What JK Rowling Can Teach Us About Surviving Cancel Culture


Cancel Culture has been around long enough for victims to develop a strategy against it.

Don’t apologize, unless you truly did something wrong. Realize the so-called mob is often very small and disconnected from the public at large.

Best of all? Ignore the mob until they find another target. Mark Wahlberg did just that after woke scolds attempted to cancel him after his unsavory past “resurfaced” anew.

Yes, a young Wahlberg attacked innocents as a teenager, hurling racial slurs in the process. He faced criminal punishment for his gross actions, apologized repeatedly and went on to lead a seemingly exemplary life as a father, husband and A-list actor.

“Harry Potter” author J.K. Rowling essentially aped all of the above strategies when the mob came to her door, but the Cancel Culture crowd refuses to back down.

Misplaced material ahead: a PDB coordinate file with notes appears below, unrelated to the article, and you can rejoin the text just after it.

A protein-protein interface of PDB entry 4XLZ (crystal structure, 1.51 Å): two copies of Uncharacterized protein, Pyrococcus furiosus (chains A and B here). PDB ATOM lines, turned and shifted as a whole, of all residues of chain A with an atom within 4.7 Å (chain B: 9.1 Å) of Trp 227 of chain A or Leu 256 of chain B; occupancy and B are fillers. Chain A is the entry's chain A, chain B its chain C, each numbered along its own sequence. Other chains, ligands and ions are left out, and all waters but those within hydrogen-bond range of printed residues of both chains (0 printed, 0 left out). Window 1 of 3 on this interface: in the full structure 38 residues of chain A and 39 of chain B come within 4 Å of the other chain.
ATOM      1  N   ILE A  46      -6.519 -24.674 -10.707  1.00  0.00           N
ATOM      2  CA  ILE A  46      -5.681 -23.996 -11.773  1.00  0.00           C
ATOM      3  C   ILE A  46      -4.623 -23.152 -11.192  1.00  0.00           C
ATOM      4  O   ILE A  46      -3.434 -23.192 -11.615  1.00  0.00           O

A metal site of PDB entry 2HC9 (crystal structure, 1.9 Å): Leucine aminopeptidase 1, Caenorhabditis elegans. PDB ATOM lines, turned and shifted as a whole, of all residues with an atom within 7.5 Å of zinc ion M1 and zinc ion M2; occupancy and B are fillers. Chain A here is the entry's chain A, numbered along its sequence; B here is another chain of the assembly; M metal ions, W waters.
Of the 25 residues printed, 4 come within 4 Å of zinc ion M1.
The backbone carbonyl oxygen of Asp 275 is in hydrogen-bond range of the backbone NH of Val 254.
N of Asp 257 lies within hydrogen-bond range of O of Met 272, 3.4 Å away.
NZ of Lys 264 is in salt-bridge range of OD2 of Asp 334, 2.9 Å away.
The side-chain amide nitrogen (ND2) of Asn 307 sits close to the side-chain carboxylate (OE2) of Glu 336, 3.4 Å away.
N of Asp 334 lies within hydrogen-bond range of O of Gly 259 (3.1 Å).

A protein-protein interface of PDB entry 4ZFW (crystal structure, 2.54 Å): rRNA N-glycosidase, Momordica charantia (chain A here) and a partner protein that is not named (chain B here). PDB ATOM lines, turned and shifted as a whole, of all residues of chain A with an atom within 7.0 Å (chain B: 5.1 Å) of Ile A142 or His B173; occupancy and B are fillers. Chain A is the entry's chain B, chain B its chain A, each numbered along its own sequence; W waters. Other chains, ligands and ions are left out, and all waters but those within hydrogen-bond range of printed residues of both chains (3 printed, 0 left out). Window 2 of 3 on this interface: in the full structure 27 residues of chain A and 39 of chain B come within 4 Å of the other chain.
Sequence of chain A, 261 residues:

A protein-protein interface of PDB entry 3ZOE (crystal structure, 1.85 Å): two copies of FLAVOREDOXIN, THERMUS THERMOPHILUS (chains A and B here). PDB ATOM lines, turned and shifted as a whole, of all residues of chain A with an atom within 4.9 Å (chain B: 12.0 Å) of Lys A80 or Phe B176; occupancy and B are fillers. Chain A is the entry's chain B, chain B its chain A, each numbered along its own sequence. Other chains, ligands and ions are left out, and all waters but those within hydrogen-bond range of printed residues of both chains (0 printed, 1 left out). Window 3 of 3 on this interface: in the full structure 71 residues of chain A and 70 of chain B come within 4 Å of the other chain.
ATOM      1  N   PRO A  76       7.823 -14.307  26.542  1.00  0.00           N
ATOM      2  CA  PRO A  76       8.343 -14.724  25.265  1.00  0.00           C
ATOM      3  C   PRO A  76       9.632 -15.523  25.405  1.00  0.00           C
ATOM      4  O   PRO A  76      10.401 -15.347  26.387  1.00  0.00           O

They may never leave her alone.

It all started in 2020, a time when Rowling’s “Potter” legacy, and a crush of progressive-approved stances, marked her as celebrity royalty. She hated Donald Trump, retconned her own literary canon to make it more inclusive and enjoyed media adoration along the way.

Then she Tweeted an unabashed defense of her fellow women on Twitter, triggered by an op-ed calling women, “people who menstruate.” Far-left progressives recoiled at her verbiage, but Rowling didn’t back down. 

She doubled down.

“If sex isn’t real, there’s no same-sex attraction. If sex isn’t real, the lived reality of women globally is erased. I know and love trans people, but erasing the concept of sex removes the ability of many to meaningfully discuss their lives. It isn’t hate to speak the truth … The idea that women like me, who’ve been empathetic to trans people for decades, feeling kinship because they’re vulnerable in the same way as women—i.e., to male violence—‘hate’ trans people because they think sex is real and has lived consequences—is nonsense.”